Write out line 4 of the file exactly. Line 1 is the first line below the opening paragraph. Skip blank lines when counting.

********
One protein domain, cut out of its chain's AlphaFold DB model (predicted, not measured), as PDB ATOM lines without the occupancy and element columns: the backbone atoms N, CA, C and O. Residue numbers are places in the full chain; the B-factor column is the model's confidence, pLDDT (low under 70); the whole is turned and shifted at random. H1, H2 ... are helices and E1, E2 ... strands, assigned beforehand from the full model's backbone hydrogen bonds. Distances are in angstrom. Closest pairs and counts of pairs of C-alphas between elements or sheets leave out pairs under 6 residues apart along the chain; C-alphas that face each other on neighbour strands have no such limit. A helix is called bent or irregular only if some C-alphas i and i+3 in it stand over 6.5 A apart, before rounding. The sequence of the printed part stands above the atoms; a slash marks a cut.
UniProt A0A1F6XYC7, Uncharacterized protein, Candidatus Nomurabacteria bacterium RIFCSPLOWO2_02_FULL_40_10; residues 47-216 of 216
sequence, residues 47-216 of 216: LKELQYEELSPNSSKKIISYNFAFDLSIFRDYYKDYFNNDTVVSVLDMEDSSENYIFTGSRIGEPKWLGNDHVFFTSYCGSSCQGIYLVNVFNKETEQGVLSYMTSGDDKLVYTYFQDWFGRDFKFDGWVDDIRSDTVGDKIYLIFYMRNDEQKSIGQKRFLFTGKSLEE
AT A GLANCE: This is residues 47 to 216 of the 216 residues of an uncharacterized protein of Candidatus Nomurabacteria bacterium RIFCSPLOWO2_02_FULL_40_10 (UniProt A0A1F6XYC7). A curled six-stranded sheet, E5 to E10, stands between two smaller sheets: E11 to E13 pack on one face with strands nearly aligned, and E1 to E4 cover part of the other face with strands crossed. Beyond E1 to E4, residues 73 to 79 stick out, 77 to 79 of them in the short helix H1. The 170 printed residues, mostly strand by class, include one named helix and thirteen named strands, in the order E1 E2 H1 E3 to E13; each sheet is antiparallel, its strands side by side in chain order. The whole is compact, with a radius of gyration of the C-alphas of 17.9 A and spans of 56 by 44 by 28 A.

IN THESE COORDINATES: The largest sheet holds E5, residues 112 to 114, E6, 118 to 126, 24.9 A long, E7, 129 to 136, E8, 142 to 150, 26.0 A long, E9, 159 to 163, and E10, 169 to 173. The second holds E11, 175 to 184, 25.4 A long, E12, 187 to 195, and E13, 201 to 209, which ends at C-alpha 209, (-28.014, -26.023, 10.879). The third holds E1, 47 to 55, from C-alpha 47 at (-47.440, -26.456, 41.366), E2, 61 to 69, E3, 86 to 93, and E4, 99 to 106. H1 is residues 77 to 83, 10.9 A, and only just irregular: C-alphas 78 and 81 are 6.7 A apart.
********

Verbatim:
IN THESE COORDINATES: The largest sheet holds E5, residues 112 to 114, E6, 118 to 126, 24.9 A long, E7, 129 to 136, E8, 142 to 150, 26.0 A long, E9, 159 to 163, and E10, 169 to 173. The second holds E11, 175 to 184, 25.4 A long, E12, 187 to 195, and E13, 201 to 209, which ends at C-alpha 209, (-28.014, -26.023, 10.879). The third holds E1, 47 to 55, from C-alpha 47 at (-47.440, -26.456, 41.366), E2, 61 to 69, E3, 86 to 93, and E4, 99 to 106. H1 is residues 77 to 83, 10.9 A, and only just irregular: C-alphas 78 and 81 are 6.7 A apart.